"To really make the next big one If we want to understand Mars as a system, here are some examples," says Charles Edwards, JPL manager for the Mars Exploration Directorate. "Bringing these samples back to Earth can really unleash the power of all terrestrial laboratories and answer some of the questions we want to answer about life on Mars – whether it's extinct life or even existing life."

NASA and the European Space Agency have teamed up to plan later, as yet unscheduled, missions that will eventually complete the Mars sample return. After Mars 2020, the next step is to send another lander with a "fetch rover" and the Mars ascent car to the Jezero Crater. The Rover retrieves the tubes with the rock and soil samples cached by Mars 2020 and then loads them into the payload container of the MAV, a 17-pound cylinder the size of a volleyball. The MAV is then likely to autonomously raise from a horizontal to an upright takeoff position and take off to meet the third part of the mission, an Earth Return Orbiter.

The design requirements of the MAV make it the riskiest part of the mission. Ashley Karp, propulsion director and deputy head of the ascent vehicle at JPL, said the development of the rocket propulsion system was the most challenging technical challenge she had worked on during her seven-year career at NASA. "We have to fit into the entry, sink and landing system to get to Mars, and then be able to start the samples and deliver them to another system," says Karp. "So there are several interfaces."

The propulsion system requires fuel that can withstand the extreme temperatures of Mars while meeting the volume and weight requirements that enable the MAV to fit into a Marslander no heavier than about 880 pounds and no greater than about 10 feet , Over the past two decades, NASA engineers have been using multiple MAV propulsion concepts to discuss two options: a single-stage hybrid rocket engine and a two-stage solid rocket engine.

The main advantage of solid fuel rockets is that the technology is well understood, says Karp. In fact, they've been used on previous missions like Pathfinder, Spirit, and Opportunity to land on Mars. Solid fuel engines are less complex than liquid fuel engines, which require both a feed system and a pressure system or pumps. And because solid propellant is less corrosive and stable than liquid fuel, it can easily be stored for long periods of time.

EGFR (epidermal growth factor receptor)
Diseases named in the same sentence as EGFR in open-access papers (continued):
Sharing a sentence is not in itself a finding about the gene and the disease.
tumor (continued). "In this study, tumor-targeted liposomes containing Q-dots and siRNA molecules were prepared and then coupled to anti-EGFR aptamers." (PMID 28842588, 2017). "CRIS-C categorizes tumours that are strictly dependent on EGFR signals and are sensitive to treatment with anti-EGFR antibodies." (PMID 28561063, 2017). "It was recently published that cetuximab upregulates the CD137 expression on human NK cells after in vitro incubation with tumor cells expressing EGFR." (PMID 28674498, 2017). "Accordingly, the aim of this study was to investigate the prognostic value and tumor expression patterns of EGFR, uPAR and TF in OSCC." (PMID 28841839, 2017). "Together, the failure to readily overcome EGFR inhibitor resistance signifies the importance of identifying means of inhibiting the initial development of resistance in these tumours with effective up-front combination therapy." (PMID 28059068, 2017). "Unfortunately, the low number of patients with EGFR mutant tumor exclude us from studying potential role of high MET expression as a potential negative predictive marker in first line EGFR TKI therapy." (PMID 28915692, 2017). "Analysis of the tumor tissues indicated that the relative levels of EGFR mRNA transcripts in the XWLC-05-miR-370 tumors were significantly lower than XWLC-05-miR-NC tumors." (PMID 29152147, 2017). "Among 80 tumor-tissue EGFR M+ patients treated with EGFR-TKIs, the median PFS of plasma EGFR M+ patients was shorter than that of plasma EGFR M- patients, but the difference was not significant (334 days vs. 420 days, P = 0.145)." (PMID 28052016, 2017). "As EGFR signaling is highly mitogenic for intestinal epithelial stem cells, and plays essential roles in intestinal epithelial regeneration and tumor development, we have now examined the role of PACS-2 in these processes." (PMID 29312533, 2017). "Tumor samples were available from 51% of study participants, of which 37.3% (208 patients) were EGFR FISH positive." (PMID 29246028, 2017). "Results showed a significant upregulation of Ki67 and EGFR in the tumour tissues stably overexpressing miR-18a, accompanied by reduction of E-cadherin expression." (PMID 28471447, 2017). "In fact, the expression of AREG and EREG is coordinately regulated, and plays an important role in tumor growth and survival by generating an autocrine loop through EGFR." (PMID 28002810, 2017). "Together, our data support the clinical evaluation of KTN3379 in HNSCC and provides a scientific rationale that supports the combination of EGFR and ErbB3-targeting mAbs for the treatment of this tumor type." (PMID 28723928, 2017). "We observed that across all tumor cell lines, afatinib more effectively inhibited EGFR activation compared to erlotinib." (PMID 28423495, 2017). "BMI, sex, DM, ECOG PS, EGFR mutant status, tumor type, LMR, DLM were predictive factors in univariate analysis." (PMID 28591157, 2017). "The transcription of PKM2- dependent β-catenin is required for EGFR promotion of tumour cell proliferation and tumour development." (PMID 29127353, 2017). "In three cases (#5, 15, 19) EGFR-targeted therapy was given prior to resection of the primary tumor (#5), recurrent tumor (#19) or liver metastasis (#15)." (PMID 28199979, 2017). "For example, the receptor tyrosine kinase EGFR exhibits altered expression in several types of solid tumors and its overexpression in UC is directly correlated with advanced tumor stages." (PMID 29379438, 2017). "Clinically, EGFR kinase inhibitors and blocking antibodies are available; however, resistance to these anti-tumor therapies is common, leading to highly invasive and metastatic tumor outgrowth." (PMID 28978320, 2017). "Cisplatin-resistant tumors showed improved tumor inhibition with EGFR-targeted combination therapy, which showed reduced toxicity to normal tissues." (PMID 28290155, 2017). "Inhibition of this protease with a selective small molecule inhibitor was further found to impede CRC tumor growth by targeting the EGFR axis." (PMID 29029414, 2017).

Hybrid rockets that store the oxidant as a liquid or gas and the fuel as a solid are a more difficult problem to solve. Since 1933, when the Soviet Union launched a rocket that combined liquid oxygen and a solid form of gasoline, engineers tinkered with constructions. Unlike solid rockets, where oxidant and fuel are already combined into a single fuel, hybrid rockets are difficult to safely achieve high thrust because the solid component does not burn fast enough when the liquid oxidizer is sprayed separately during flight. Despite the less developed technology, NASA believes that the potential benefits of a hybrid rocket for a Mars mission are too numerous to ignore. Once a solid rocket is detonated, it must remain lit. A hybrid offers more maneuvering options as it can be throttled, shut down, and restarted in flight.

NASA is optimistic about a hybrid due to a new fuel with a higher burn rate. It is a paraffin called SP7, a waxy solid made from a mixture of saturated hydrocarbons. The oxidant is called MON25 – a liquid oxidizer containing 25 percent mixed oxides of nitrogen.

The problem with a conventional solid propellant is that the extreme temperatures on Mars can cause it to rupture on ignition and possibly explode. If NASA opted for a solid-fuel rocket motor, the lander would have to devote significant effort to keep the MAV warm. In contrast, the waxy SP7 used in a hybrid rocket motor can remain structurally stable under large temperature variations, and the MON25 oxidizer has a freeze point of minus 67 degrees Fahrenheit, which also provides a lot of latitude for the temperature range that is expected Jezero Crater between the landing of the MAV on Mars and the takeoff of a whole earth year later.

At the end of April, the hybrid rocket passed a crucial threshold: a successful ignition at minus four degrees Fahrenheit. "It was the first demonstration that it actually works," says Karp. Two more tests were carried out at the end of July. The first test tested the rocket's quick-fire system for a second fire and a new rocket nozzle, and the second test tested a redesigned SP7 formulation.